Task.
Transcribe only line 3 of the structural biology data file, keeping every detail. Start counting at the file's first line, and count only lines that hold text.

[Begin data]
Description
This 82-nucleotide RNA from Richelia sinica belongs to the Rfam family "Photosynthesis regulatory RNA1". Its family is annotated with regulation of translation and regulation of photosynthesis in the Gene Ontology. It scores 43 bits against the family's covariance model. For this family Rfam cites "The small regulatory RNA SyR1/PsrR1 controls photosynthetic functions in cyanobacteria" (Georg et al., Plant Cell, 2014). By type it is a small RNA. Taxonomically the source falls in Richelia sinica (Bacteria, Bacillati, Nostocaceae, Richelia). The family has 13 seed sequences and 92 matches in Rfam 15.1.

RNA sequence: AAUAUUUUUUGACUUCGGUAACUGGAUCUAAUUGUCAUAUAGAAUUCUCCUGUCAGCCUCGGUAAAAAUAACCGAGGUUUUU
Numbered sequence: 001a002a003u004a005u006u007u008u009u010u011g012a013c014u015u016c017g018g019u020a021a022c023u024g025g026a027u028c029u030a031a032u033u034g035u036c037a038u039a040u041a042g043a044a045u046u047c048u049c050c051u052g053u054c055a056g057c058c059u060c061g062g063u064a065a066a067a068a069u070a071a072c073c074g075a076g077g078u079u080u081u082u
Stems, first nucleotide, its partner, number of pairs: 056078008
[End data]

RNA sequence: AAUAUUUUUUGACUUCGGUAACUGGAUCUAAUUGUCAUAUAGAAUUCUCCUGUCAGCCUCGGUAAAAAUAACCGAGGUUUUU